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1890 Biographical and Historical Memoirs of Story County, Iowa

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coincidence was the first one it defeated in its first action at Port Gibson. After some time in Texas, where Maj. Houston was in command, the regiment was discharged on July 26, with the following officers: Col. S. L. Glasgow, brevet brigadier-general; lieutenant-colonel, C. J. Clark; major, L. B. Houston; surgeon, O. Peabody; assistant surgeon, T. J. Caldwell; adjutant, E. B. Nelson; quartermaster, P. E. Grier; Company A-captain, D. P. Ballard; first lieutenant, J. W. Mattox; Company B-captain, J. M. Walker; first lieutenant, M. C. Brown; second lieutenant, F. Weitman; Company C-captain, Benjamin Jennings; first lieutenant, L. A. Garrett; Company D-captain, W. M. Littell; first lieutenant, F. Crathorne; Company E-captain, W. E. Houston; Company F-captain I. H. Walker; first lieutenant, N. C. Ridenour ; second lieutenant, A. Van Eaton; Company G-captain, T. H. Miller ; Company H-captain, R. W. Cross; first lieutenant, J. L. Shipley; Company I-captain, J. J. Van Houten; first lieutenant, E. P. Mills; Company K-captain, J. McGowen, and first lieutenant, H. C. Wilson. They reached Davenport early on August 8 and disbanded, a regiment of noble veterans. Among those who slept in soldiers' graves over the South were Harvey J. Heistand, Charles P. Miller, G. W. Smiley, James Bevington, Pierson Brown, Henry Barber, D. V. Foster, J. R. Foster, J. A. Grove, Thomas J. Harrison, Toor Hegland, J. P. Jenkins, A. Kintzly, D. M. McCoy, Christ. Ness, L. J. Stratton, O. Scott, O. Week and C. Snyder, of Company A; A. B. Illingsworth, E. Ersland, D. A. Breezley and W. Sunday, of Company E; John Ballard and W. Mencer, of Company B; John Yocum, of Company C; and John See, I. N. Shenkee and C. E. Culver, of Company K, while C. P. McCord and R. May each lost a limb at Black River Bridge.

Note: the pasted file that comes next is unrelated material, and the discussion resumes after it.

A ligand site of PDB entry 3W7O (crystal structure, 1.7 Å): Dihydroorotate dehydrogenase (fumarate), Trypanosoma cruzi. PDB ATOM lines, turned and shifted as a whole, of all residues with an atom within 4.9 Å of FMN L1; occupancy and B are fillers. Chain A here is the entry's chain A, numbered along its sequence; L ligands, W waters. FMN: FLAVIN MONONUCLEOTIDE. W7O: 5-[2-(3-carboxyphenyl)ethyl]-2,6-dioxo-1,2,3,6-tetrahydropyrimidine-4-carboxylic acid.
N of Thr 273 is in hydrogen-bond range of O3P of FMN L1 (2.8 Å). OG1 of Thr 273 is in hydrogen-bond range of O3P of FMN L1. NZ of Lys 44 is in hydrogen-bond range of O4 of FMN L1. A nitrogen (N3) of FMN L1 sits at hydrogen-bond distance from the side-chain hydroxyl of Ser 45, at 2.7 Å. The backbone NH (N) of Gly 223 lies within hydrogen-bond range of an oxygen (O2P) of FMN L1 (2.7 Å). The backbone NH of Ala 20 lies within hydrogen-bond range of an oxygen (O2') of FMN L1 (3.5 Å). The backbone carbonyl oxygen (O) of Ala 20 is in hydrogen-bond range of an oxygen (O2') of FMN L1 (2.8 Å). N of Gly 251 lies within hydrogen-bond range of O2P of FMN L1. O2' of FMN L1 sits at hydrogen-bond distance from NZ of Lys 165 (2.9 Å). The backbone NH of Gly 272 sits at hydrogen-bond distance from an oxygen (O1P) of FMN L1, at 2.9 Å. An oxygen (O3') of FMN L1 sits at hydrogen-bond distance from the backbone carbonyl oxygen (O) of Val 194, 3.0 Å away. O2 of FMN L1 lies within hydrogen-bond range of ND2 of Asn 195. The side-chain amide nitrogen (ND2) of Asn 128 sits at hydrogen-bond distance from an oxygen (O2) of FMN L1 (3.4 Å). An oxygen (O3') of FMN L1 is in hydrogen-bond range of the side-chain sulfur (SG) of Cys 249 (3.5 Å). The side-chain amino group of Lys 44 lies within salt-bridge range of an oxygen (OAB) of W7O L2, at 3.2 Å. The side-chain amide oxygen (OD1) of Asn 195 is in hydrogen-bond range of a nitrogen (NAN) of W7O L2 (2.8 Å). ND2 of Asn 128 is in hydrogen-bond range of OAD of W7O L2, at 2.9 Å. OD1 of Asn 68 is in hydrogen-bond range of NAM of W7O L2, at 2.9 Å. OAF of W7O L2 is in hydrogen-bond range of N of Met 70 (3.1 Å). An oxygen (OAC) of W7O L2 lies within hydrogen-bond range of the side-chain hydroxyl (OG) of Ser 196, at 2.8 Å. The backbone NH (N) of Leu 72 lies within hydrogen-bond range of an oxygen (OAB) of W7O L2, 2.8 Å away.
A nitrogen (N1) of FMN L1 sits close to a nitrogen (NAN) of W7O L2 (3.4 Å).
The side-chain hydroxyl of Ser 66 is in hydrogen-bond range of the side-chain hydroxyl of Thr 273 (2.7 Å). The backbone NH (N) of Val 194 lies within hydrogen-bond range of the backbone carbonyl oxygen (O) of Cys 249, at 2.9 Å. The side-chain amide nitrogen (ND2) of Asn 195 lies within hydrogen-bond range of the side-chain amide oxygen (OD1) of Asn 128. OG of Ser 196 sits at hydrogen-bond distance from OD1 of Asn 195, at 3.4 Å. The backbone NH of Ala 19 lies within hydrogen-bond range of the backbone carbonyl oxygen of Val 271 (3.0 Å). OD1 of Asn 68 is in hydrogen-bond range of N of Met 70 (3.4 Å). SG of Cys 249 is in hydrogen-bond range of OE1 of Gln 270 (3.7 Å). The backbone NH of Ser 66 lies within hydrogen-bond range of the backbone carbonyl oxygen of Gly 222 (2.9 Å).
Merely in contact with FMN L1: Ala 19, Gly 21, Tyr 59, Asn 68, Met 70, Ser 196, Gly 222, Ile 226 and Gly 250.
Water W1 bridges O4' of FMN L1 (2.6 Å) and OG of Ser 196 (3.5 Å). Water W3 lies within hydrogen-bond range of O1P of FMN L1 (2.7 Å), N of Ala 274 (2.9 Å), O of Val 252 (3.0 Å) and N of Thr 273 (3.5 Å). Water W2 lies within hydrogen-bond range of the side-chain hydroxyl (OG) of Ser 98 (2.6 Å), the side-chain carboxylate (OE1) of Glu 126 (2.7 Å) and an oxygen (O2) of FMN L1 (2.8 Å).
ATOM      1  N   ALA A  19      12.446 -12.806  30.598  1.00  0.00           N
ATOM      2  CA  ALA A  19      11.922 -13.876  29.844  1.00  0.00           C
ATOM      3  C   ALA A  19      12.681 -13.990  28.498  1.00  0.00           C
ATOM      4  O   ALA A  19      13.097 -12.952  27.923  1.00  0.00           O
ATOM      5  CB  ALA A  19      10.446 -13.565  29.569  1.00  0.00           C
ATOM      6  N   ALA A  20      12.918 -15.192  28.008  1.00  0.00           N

The Thirty-second Infantry, Iowa Volunteers, received from Story County its colonel, quartermaster, and a fine company of men under Capt. Cadwalader. It was recruited from the Sixth Congressional District, and rendezvoused at Camp Franklin, near Dubuque in the early fall of 1862, and was sworn into service on October 6, for three years or during the war. Lieut.-Col. Scott had given up his position in the Third to take the colonelcy of this regiment, the other officers being Lieut.-Col. E. H. Mix, of Butler; Maj. G. A. Eberhart, of Black Hawk, and Adjt. Charles Aldrich, of Hamilton County. T. C. McCall, of Story, was made quartermaster. By November 18 they were ordered to St. Louis, whence Col. Scott, with six companies, and Maj. Eberhart, with the remaining four, were detached to Southeast Missouri, under Gen. Curtis. This separation continued until the spring of 1864, and was a cause of great annoyance. As the Story men were in the main body, no account of the detachment under Maj. Eberhart will be necessary. Col. Scott made his headquarters at New Madrid, where he commanded the post, and, in the peculiar duties of a border post, displayed firmness and ability. On December 28, Col. Scott received orders to " immediately proceed to New Madrid, burn the gun-carriages and wooden platforms, spike the guns and destroy the ammunition totally." He obeyed, against his own judgment, and the public, disapproving of the act which followed, caused the case to be tried before a military commission. The blame was rightly attached to Brig.-Gen. T. A. Davies, who gave the order, and the commission said that Col. Scott " not only did his duty, but is honorably acquitted of all blame." After being on garrison duty at Fort Pillow, they embarked for Columbus, Ky., on June 18, 1863, where Col. Scott was in command of the post. The regiment was on detached duty of an im-

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